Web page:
Viral video maker goes from trick shots to slow-motion masterpieces
In slow motion, fresh fruit falls through the blades of a string trimmer. A raw egg splats an unfortunate face. A basketball is “shot” through a hoop from the rafters of an arena. Then from 50 yards away using a catapult. Then dropped from a helicopter.
Welcome to Legendary Shots, the viral video sensation started by 2015 marketing graduate Carson Stalnaker and his friends. Stalnaker started filming sports trick shots in seventh grade just for laughs, but by high school the videos were gaining eyeballs and providing revenue. After college they added slow-motion explosions and experiments to the repertoire, revealing the alien shape a water balloon makes when it meets a power drill, for example. With more than 824,000 Instagram followers and 769,000 YouTube subscribers, Stalnaker said that early on they “figured out what we thought was fun and what people would want to watch.”
Auburn Magazine: What was your first big trick?
Stalnaker: I’m from Birmingham, and we got to go to the Vulcan statue that overlooks downtown Birmingham. And we were able to throw a basketball off the observation deck and we made that shot. That led us to shooting at a theme park a week after that, and suddenly, we were on YouTube getting millions of views. So it just kind of became a job by accident.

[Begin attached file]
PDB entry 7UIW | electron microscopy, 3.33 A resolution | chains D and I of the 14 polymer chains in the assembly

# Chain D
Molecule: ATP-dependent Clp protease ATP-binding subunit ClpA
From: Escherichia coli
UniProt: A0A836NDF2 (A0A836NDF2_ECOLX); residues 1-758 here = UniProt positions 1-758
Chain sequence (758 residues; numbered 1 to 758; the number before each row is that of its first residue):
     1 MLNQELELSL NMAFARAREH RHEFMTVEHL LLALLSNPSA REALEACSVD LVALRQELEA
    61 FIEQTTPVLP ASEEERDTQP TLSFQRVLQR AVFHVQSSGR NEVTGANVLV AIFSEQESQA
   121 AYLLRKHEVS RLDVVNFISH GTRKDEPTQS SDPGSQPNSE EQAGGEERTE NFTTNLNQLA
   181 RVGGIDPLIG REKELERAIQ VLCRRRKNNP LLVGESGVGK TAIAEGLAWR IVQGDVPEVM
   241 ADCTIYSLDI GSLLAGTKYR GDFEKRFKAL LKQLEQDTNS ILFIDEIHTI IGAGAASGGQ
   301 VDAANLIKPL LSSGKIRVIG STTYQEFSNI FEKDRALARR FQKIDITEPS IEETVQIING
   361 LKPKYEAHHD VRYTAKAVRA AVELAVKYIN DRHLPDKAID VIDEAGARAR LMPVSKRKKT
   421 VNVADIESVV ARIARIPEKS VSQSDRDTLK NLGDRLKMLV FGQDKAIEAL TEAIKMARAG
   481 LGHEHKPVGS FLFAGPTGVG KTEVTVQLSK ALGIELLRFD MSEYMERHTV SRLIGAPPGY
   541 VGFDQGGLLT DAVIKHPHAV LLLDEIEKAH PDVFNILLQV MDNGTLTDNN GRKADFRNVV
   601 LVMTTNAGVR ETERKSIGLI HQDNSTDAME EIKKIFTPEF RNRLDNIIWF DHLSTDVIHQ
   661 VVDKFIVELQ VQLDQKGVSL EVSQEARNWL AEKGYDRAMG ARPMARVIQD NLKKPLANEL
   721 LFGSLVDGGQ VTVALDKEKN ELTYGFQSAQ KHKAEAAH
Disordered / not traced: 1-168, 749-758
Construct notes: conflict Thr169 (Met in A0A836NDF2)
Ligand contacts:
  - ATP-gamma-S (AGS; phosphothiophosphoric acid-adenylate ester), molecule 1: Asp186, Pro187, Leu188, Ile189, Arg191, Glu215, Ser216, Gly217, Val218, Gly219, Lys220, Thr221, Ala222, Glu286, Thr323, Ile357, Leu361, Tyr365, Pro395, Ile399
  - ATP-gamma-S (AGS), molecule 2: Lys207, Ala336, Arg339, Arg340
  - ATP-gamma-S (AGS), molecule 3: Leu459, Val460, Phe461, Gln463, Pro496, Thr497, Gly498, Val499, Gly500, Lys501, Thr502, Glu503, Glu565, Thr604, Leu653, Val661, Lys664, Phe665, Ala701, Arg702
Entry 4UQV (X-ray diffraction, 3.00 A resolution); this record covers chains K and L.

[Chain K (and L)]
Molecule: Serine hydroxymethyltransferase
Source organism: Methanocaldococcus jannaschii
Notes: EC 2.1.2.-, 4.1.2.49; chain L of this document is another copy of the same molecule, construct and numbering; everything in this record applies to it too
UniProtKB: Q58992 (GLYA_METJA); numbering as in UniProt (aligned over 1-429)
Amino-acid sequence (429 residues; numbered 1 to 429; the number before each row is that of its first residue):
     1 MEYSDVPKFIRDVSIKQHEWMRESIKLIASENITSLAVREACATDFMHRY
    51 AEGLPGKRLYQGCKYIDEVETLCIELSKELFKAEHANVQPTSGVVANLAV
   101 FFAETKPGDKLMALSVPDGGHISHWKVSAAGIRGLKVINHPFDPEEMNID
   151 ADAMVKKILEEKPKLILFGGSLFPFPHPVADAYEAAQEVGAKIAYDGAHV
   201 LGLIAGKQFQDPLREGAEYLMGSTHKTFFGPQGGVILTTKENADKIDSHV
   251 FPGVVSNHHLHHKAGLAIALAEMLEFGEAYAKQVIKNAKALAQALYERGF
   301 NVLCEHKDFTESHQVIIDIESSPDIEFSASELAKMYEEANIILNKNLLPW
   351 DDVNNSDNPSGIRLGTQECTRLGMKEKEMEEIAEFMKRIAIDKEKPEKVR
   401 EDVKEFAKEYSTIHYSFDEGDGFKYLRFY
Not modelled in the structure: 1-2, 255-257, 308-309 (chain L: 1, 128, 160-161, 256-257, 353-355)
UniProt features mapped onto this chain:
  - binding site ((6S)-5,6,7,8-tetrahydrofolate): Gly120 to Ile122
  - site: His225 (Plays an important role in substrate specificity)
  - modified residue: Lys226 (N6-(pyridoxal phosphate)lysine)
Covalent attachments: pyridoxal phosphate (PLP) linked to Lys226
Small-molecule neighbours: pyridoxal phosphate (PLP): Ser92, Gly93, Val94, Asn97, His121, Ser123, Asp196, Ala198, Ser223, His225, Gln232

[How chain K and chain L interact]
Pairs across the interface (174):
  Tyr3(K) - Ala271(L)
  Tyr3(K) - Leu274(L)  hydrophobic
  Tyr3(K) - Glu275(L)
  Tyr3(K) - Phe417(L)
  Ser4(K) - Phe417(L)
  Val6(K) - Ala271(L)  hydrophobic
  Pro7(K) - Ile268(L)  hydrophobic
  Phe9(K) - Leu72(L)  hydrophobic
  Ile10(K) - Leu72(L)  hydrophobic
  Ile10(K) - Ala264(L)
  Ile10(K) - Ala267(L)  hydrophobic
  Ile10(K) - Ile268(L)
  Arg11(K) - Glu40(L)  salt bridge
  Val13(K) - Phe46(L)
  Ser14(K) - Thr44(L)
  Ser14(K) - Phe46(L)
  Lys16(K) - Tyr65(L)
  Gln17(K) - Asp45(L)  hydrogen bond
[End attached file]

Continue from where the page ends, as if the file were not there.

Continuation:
What makes for a good slow-motion video?
We need it to be something that pops, so we like when there’s a lot of color. We need direct sunlight to basically be able to see things with high frame rate, so we can’t shoot inside. As far as what’s blowing up, we always like when you see something small, and it suddenly fills up the whole frame. And you want to keep the background simple. A brick wall works.
Tell us about doing your video with Bruce Pearl.
Bruce had just gotten hired at Auburn. In July of 2014, we drove to Auburn and shot with him in Auburn Arena. We had him throw me a ball and I hit it in with the trampoline. And then we had him throw from the stands and make it straight in. That was a very stressful shot because there were a lot of times where he’d go to throw it and he would pump fake, and our camera guy would always miss it. So the one he made he didn’t pump fake and the camera just followed it completely.
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